A recent study (Kurt. 2011) published in the journal Biometals underlines that the effects of vanadium, which was named after the Scandinavian goddess of beauty and fertility, Vanadis, do in fact border on those of a pharmaceutical drug. After treating rats with streptozotocin and thus inducing a metabolic profile that is generally considered an appropriate model for human type II diabetes, the researchers from the Department of Chemistry, at the University of Istanbul, supplemented the chow of their animals (control & STZ-induced type II diabetic rats) with 100mg vanadyl sulfate per kg of body weight. For an 80kg male human this would amount to a massive dose of 1.200mg vanadium sulfate per day, the consumption of which is not advisable until definitive human data on short- and especially long-term consequences are available.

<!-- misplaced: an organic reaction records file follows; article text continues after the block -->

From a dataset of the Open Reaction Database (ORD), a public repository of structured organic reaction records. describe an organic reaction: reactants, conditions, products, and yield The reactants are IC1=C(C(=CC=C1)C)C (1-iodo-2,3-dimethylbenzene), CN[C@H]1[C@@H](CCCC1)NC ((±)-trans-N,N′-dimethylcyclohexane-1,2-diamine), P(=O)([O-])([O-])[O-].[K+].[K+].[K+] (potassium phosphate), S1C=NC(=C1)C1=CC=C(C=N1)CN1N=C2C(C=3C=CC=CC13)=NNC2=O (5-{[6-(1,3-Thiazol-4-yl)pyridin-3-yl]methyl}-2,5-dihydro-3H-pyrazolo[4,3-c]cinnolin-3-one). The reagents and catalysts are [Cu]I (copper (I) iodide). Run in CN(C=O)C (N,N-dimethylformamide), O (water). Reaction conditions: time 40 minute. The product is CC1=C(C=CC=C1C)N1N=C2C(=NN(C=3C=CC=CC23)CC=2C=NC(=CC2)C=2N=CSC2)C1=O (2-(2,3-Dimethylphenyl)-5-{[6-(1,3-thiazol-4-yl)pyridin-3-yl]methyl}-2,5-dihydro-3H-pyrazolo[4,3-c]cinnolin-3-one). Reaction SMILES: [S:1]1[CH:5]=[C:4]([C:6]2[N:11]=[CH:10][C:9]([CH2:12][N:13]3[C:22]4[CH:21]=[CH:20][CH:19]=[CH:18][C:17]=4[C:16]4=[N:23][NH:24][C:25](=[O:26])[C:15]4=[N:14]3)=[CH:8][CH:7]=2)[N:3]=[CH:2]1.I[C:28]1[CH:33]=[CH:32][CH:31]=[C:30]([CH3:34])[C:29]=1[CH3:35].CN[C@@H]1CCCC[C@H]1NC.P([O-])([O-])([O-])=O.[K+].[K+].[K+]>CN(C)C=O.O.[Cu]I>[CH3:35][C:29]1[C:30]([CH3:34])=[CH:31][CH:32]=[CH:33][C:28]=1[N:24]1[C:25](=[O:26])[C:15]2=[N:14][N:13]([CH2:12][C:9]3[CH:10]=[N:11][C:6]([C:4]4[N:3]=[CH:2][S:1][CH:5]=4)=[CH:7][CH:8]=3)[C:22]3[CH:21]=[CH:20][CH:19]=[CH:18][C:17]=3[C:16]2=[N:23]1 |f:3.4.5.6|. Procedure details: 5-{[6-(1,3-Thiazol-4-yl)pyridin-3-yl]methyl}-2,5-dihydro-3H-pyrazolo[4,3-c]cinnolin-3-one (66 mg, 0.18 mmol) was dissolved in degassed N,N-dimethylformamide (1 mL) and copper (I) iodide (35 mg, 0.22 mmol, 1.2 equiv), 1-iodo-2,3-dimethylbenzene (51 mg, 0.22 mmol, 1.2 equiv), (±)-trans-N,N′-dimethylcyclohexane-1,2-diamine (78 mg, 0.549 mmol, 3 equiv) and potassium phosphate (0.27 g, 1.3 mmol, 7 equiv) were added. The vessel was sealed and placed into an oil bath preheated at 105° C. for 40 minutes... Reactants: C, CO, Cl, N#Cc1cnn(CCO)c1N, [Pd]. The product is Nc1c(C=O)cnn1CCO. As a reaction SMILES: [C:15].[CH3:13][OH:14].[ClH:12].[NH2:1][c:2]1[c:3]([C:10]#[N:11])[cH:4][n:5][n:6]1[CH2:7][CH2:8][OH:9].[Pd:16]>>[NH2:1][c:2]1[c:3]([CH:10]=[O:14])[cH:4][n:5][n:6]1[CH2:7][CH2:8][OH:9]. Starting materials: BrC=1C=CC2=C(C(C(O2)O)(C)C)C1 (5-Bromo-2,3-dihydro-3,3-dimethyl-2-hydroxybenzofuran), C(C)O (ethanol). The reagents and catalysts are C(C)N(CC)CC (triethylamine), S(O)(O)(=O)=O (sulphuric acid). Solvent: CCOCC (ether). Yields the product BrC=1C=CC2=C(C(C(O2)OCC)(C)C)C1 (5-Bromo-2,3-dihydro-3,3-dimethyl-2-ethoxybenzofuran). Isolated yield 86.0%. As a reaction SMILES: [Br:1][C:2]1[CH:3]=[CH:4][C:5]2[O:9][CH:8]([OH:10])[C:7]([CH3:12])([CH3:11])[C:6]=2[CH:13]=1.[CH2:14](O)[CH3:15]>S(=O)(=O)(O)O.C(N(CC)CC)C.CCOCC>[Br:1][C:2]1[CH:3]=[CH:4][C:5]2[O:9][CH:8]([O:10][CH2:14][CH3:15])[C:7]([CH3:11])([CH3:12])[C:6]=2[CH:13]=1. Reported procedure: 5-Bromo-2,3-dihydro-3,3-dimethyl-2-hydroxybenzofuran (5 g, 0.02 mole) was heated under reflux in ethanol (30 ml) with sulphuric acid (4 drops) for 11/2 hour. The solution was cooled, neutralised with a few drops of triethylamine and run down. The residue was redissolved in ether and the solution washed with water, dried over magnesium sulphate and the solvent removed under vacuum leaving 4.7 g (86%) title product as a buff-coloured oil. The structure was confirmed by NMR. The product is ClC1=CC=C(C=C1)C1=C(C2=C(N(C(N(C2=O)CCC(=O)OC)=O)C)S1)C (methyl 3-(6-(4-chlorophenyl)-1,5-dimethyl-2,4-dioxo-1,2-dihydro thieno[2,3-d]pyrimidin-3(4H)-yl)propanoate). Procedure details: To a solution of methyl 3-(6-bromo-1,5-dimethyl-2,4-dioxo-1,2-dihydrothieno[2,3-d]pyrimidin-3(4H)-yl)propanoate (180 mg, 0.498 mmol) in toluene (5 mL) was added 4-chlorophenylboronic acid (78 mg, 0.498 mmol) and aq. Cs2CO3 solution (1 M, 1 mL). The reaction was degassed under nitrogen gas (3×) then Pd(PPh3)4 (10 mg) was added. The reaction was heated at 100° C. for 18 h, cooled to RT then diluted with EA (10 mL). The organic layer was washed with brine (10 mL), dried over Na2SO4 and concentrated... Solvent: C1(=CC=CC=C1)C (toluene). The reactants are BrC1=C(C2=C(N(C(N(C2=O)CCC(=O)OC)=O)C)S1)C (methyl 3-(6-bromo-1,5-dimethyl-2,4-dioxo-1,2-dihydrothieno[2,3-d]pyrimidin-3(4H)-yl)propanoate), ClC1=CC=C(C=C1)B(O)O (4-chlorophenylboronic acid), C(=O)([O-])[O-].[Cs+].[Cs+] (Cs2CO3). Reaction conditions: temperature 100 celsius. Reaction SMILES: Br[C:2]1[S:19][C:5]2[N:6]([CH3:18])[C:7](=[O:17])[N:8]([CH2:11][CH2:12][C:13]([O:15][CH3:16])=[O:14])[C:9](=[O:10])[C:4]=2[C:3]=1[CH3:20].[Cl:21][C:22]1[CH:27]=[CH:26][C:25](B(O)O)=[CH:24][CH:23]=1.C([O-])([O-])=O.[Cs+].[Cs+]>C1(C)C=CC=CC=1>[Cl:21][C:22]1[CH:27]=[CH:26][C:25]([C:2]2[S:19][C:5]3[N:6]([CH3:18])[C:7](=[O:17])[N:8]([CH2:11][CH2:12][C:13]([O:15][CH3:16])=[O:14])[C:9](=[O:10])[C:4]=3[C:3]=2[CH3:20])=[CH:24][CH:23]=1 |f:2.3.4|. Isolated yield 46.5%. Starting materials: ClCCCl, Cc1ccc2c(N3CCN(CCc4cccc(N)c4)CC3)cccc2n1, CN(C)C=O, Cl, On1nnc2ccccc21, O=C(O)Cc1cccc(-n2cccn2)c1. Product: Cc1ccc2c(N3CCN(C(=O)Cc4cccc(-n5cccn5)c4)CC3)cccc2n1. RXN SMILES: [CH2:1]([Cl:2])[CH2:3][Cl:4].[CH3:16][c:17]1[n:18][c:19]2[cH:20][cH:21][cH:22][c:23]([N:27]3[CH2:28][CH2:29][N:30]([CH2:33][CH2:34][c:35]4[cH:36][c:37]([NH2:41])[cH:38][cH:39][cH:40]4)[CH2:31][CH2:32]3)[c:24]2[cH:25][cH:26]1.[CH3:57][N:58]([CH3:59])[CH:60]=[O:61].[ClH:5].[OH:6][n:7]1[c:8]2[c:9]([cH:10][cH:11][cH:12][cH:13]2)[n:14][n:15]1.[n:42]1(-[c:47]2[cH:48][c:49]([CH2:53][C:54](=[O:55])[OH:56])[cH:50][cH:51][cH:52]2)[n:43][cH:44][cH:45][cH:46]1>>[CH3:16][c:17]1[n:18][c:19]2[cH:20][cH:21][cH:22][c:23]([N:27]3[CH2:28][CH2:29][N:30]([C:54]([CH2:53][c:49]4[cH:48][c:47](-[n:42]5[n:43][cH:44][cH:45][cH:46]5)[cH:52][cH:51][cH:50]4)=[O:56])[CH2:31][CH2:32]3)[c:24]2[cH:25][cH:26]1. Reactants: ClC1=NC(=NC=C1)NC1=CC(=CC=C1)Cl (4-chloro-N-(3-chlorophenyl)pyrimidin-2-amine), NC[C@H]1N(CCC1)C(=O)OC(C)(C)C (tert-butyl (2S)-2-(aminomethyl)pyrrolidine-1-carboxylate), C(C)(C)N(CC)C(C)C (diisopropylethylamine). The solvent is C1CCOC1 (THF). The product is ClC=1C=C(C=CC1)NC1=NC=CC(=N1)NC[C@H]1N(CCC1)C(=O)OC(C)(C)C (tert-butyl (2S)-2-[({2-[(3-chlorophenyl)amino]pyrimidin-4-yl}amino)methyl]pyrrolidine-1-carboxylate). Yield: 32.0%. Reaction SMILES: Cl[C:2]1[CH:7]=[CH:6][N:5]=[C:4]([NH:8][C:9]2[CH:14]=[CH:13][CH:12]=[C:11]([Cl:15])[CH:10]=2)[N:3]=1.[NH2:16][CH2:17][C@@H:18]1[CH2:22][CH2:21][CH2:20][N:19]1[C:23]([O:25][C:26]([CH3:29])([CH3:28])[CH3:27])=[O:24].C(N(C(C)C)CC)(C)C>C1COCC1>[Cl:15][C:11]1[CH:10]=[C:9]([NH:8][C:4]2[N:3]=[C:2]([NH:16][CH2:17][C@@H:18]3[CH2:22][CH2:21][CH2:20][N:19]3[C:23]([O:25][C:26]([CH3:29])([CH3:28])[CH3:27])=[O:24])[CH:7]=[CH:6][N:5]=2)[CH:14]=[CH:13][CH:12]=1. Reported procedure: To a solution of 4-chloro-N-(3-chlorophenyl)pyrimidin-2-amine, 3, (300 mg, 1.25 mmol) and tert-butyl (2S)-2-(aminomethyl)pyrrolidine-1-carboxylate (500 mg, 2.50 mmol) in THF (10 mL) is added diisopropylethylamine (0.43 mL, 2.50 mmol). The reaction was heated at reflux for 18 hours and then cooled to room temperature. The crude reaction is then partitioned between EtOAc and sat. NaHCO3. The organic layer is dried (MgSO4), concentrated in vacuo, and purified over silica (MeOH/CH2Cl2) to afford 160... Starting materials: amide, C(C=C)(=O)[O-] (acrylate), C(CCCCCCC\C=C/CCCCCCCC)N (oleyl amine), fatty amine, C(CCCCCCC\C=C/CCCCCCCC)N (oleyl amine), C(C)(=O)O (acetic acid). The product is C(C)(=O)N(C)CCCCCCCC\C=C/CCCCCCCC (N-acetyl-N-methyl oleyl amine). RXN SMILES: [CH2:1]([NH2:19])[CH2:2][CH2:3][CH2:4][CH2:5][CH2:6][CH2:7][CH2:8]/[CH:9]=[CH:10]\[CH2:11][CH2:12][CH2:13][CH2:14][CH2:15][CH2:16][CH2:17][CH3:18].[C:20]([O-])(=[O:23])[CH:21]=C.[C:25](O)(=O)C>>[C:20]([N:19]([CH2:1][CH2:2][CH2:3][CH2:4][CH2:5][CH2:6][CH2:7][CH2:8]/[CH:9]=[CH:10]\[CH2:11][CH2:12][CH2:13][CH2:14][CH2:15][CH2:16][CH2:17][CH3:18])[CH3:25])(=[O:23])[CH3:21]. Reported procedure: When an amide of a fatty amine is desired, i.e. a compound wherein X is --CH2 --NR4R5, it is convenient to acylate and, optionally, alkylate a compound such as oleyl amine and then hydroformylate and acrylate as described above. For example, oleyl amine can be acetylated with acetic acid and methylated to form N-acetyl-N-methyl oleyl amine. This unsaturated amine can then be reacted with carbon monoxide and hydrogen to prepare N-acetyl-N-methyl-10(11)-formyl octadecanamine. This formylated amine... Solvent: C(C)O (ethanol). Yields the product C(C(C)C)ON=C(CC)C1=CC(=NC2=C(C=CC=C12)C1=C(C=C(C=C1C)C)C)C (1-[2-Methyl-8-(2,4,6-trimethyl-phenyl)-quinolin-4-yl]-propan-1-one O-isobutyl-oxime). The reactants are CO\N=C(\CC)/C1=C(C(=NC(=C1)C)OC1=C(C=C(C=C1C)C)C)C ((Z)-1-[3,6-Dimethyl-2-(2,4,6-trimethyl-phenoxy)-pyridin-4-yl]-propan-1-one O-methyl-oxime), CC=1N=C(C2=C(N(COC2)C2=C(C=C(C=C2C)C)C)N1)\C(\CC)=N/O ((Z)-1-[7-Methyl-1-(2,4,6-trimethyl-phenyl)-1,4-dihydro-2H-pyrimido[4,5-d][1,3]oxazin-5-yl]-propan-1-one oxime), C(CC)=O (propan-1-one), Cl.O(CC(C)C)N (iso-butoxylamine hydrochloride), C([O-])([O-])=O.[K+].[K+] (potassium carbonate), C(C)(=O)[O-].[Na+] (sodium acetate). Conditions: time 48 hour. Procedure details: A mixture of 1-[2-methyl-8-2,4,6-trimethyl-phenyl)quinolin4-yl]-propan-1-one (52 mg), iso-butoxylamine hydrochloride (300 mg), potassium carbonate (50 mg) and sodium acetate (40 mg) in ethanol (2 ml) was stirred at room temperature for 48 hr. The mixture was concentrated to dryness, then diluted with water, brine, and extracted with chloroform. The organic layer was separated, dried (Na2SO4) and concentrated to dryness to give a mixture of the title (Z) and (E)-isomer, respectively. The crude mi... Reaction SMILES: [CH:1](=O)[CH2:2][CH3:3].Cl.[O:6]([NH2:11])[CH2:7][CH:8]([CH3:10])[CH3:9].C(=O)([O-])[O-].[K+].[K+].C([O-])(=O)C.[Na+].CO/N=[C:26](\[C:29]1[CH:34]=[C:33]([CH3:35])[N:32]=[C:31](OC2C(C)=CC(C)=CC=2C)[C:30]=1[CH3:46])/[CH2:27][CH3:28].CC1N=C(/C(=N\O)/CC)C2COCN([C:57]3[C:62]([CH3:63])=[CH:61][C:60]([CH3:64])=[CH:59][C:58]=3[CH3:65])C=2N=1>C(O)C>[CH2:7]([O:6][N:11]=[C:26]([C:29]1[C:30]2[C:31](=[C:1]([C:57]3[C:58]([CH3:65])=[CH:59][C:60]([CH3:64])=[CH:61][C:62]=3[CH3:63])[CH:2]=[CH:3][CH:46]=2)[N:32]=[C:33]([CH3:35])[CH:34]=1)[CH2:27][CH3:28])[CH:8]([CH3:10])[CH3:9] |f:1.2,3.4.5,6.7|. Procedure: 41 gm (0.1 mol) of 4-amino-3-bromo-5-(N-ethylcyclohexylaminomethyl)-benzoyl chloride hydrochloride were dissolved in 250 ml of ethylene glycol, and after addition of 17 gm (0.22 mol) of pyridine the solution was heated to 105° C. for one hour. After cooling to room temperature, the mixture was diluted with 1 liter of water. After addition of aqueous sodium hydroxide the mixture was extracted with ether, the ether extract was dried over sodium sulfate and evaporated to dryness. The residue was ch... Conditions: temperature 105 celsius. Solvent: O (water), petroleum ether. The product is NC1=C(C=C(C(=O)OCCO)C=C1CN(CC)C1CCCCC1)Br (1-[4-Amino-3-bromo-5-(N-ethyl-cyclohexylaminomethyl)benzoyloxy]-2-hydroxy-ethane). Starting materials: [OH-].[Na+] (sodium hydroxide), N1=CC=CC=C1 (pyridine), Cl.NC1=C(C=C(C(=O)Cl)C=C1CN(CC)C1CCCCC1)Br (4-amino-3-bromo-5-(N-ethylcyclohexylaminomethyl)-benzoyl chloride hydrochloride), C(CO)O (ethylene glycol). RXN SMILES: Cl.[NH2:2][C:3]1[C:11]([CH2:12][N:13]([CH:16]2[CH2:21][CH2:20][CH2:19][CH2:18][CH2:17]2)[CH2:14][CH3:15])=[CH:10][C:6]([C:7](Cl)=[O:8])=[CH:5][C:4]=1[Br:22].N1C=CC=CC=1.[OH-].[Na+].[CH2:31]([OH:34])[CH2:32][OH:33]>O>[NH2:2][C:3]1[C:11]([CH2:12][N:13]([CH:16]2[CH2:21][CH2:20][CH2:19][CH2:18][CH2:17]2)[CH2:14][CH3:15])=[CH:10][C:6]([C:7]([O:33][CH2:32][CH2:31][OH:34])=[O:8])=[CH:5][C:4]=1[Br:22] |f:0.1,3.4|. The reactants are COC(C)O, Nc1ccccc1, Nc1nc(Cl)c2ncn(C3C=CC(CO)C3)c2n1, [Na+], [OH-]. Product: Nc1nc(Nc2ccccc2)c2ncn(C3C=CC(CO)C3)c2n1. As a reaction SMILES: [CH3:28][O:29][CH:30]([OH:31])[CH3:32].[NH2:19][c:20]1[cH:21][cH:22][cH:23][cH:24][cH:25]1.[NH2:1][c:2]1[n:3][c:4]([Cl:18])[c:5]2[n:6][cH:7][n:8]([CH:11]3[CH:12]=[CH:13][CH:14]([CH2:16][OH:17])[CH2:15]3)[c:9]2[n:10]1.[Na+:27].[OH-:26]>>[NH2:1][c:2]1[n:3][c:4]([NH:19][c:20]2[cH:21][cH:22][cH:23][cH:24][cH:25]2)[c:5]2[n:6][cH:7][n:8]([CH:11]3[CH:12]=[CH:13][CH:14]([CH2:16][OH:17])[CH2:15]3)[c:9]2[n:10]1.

|Figure 1: Blood glucose levels (mg/dl) of rats at different time-points |
(data adapted from Kurt. 2011)
Its also noteworthy that, according to the scientists, the administration of vanadium also reversed the pro-oxidative effects of streptozotocin-induced diabetes. I am yet not sure if this conclusion Kurt et al. base on a reduction of anti-oxidant activity in the tissue of the diabetic rats is valid. After all, the latter could also be a direct consequence of potential toxic effects of the trace mineral. Until further human data will be available, I would thus strongly advice against taking high dose vanadium supplements, even if you have type II diabetes.